This website uses cookies. Read about how we use cookies.

50 curious weather sayings (and counting) and their origins

Do you know your cow-quaker from your hurly-burly? Britain's obsession with the weather dates long before the time of numerical forecasting. Weather sayings often have their origins in maritime or agriculture and whilst not all of these are still used today, you should recognise a few.


A B C D E F G H I J K L M N O P Q R S T U V W X Y Z

A map of UK showing where weather sayings originate

A

All-hallown summer

Meaning: In English folklore, an old name for a period of unseasonable warmth that is supposed to ocur on the eve of All Hallows day, November 1. It's use appears to have died out.

Origin: England

B

Ban-gull

Meaning: Summer sea breeze.

Origin: Scotland

Blackthorn winter

Meaning: Cold dry winds in the Thames Valley during March and April.

Origin: South-east England

Blad

Meaning: A squall accompanied by heavy rain.

Origin: Scotland

Blirty

Meaning: Gusts of wind and rain; changeable, uncertain weather.

Origin: Scotland

Bluffart

Meaning: A gust or squall accompanied by a sudden but short fall of snow.

Origin: Scotland

Blunk

Meaning: A fit of squally, tempestuous weather; a sudden squall.

Origin: England

Brash

Meaning: An accumulation of floating ice fragments less than 2m across, formed by the breakage of other ice forms.

Origin: Unknown

Brenner

Meaning: A sharp gust of wind over the water.

Origin: England

C

Cat's nose

Meaning: A cool northwest wind.

Origin: England

Caver

Meaning: A gentle breeze in the Hebrides.

Origin: West Scotland

Cow-quaker

Meaning: A May storm (after the cows have been turned out).

Origin: England

Custard winds

Meaning: Cold easterly winds in the northeast coast of England.

Origin: England

D

Dimpsey

Meaning: Very dull, wet weather conditions with low cloud and fine drizzle.

Origin: Cornwall and Devon, England

Doister

Meaning: A severe storm the sea.

Origin: Scotland

Dryth

Meaning: A dry northerly or easterly wind.

Origin: England

F

Fen Blow

Meaning: Dust storms on agricultural land

Origin: East Anglia

Source: Anson Observatory, Twitter

Flan

Meaning: A sudden gust or squall of wind from land.

Origin: Scotland

Flanders storm

Meaning: A heavy fall of snow coming with the south wind.

Origin: Britain

Flist

Meaning: A sudden shower accompanied by a squall.

Origin: Scotland

Fowan

Meaning: A dry, scorching wind.

Origin: Isle of Man

G

Gosling blast

Meaning: A sudden quall of rain or sleet.

Origin: England

Gowk storm

Meaning: A storm or gale occurring at about the end of April or the beginning of May.

Origin: England

Gowsty

Meaning: A term for gusty.

Origin: Northumberland

H

Haar

Meaning: A name applied to a wet sea fog or very fine drizzle that drifts in from the sea in coastal districts of eastern Scotland and northeastern England.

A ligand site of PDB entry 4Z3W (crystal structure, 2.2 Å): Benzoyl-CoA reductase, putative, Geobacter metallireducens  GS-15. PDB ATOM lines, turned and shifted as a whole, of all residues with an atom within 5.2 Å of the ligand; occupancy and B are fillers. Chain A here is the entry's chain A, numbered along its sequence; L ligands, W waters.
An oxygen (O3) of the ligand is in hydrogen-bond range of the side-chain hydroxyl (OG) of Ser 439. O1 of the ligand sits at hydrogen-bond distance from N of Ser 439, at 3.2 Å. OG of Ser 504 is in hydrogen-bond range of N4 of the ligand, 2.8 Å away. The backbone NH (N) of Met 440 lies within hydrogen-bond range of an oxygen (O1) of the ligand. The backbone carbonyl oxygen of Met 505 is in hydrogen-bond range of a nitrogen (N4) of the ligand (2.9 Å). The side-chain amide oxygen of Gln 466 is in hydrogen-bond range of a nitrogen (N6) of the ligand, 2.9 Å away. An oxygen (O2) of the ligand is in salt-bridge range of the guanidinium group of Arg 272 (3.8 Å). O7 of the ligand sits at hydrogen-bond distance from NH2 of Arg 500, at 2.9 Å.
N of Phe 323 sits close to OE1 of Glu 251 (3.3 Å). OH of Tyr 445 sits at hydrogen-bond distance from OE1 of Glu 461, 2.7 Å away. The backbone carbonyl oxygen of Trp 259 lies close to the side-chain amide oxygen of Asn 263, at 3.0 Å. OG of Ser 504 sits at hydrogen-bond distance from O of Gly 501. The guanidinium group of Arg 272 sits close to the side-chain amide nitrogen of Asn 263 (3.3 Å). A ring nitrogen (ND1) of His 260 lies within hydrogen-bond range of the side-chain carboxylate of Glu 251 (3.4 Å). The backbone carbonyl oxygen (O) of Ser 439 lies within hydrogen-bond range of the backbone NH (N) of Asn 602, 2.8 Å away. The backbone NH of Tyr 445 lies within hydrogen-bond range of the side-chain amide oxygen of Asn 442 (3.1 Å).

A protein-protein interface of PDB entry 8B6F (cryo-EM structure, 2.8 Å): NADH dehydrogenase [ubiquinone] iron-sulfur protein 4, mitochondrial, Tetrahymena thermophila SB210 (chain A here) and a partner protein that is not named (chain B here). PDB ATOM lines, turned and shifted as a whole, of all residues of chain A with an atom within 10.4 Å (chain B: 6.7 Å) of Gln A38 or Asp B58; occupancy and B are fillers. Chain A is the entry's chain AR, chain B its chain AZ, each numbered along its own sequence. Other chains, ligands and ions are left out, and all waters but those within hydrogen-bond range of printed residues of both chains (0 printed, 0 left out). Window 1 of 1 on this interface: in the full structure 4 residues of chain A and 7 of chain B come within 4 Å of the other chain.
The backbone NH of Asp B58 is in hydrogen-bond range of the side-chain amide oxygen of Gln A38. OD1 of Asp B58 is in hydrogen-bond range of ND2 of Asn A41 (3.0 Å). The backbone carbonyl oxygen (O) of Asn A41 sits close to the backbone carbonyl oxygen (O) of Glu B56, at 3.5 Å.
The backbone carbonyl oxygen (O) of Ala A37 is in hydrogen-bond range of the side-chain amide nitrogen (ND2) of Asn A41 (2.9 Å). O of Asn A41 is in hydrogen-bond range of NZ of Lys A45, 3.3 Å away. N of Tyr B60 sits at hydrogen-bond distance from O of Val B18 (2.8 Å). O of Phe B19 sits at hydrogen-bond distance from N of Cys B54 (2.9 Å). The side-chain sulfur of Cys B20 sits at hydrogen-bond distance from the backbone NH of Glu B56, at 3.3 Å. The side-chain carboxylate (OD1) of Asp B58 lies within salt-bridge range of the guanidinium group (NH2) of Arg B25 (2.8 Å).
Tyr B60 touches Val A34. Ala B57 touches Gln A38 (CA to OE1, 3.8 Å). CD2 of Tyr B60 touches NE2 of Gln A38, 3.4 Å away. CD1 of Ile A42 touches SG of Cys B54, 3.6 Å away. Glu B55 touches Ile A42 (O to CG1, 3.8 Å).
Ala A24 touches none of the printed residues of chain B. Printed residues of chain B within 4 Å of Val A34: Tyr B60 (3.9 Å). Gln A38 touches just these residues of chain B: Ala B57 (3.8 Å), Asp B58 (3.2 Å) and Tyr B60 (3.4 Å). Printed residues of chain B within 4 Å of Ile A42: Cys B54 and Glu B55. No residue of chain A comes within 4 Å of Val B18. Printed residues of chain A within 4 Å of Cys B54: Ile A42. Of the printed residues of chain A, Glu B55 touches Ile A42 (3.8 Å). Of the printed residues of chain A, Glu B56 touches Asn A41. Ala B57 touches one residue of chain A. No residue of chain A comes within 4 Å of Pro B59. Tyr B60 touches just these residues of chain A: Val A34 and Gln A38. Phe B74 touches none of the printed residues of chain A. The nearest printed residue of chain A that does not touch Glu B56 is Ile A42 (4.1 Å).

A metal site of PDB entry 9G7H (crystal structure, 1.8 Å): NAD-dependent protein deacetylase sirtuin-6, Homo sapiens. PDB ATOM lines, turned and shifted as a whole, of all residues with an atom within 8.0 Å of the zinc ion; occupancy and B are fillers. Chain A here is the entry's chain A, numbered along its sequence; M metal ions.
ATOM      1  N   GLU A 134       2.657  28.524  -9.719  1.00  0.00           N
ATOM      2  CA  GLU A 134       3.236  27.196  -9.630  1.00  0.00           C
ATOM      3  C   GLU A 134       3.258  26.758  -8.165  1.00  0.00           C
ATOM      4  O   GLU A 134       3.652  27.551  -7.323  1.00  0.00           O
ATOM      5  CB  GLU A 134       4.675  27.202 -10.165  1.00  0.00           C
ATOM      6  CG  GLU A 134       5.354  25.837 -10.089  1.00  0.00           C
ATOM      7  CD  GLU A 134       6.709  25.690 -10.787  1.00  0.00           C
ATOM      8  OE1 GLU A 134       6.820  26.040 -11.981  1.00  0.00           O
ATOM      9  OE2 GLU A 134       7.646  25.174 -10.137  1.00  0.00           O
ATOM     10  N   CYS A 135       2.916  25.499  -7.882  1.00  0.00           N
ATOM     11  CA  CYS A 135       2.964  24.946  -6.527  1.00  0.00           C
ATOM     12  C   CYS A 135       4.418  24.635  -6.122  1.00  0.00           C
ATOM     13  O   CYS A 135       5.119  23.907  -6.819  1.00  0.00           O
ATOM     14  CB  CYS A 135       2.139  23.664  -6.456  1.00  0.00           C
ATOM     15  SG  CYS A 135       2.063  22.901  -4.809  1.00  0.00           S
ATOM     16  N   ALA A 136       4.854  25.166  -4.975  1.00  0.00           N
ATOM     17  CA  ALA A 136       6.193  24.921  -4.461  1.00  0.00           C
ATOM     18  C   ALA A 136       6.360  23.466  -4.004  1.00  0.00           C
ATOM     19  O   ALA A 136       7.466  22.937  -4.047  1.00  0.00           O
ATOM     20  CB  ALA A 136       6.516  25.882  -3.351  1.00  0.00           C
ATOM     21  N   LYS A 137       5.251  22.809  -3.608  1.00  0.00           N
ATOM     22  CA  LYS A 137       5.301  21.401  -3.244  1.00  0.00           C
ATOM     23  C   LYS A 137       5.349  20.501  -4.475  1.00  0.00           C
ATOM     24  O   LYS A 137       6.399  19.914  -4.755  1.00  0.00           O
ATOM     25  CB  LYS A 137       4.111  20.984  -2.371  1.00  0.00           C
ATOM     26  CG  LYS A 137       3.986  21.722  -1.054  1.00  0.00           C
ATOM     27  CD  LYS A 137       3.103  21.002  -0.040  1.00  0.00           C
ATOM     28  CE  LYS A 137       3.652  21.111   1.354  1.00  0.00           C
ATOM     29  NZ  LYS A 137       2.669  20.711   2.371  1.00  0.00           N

Origin: Eastern Scotland, northeastern England

Haster

Meaning: A violent storm of rain.

Origin: England

Haud

Meaning: Another term for a squall.

Origin: Scotland

Haugull

Meaning: Cold, damp wind blowing from the sea during summer in Scotland and Norway.

Origin: Scotland and Norway

Helm wind

Meaning: A strong wind that blows off Cross Fell in Cumbria.

Origin: Cumbria

Source: Michael Knowles, Facebook

Hig

Meaning: A sharp, short-lived storm of rain or wind.

Origin: England

Hurly-burly

Meaning: A thunderstorm.

Origin: England

K

Kaavie

Meaning: A heavy fall of snow.

Origin: Scotland

Kelsher

Meaning: A heavy fall of rain

Origin: England

L

Lambing storm or lamb-showers

Meaning: A slight fall of snow in the spring in England.

Origin: England

Land-lash

Meaning: A heavy fall of rain, accompanied by a high wind.

Origin: England

M

Manannan's Cloak

Meaning: A sea-mist that envelopes the Isle of Man

Origin: Isle of Man

Source: Sue Doyle, Facebook

Moor-gallop

Meaning: A sudden squall across the moors.

Origin: England

Mizzle

Meaning: A very dense, fine rain...

Origin: Devon, Cornwall and Northumberland

N

Northern nanny

Meaning: A cold storm of hail and wind from the north.

Origin: England

Naysh

Meaning: Devonshire expression meaning Cold.

Origin: Devon

Source: Tampster1922 (Dave), Twitter

P

Peesweep storm

Meaning: An early-spring storm.

Origin: England and Scotland

Pilmer

Meaning: A heavy shower of rain.

Origin: England

Plash

Meaning: A downpour of rain.

Origin: Northumberland

R

Robin Hood's wind

Meaning: A local name for a cold and raw northeasterly wind along the east coast of England.

Origin: Yorkshire

S

Scorcher

Meaning: A very hot day or period of very hot weather.

Origin: England

Scotch mist

Meaning: A combination of thick mist and heavy drizzle occurring frequently in Scotland and in parts of England.

Origin: Scotland

Sea Fret

Meaning: A cold mist that comes in from the sea.

Origin: Dorset

Source: Pam Smith, Twitter

Sea turn

Meaning: A wind coming from the sea, often bringing mist.

Origin: England

Sizzler

Meaning: A very hot day.

Origin: England

St. Luke's summer

Meaning: A period of fine, calm weather occurring in October.

Origin: English folklore

St. Martin's summer

Meaning: A period of fine, calm weather occurring in November.

Origin: English folklore

St. Swithin's Day

Meaning: A day that supposedly governs the weather of the next 40 days. 

Origin: English folklore

T

Teem

Meaning: To pour (rain).

Origin: Northumberland

Last updated: Jul 15, 2016 12:27 PM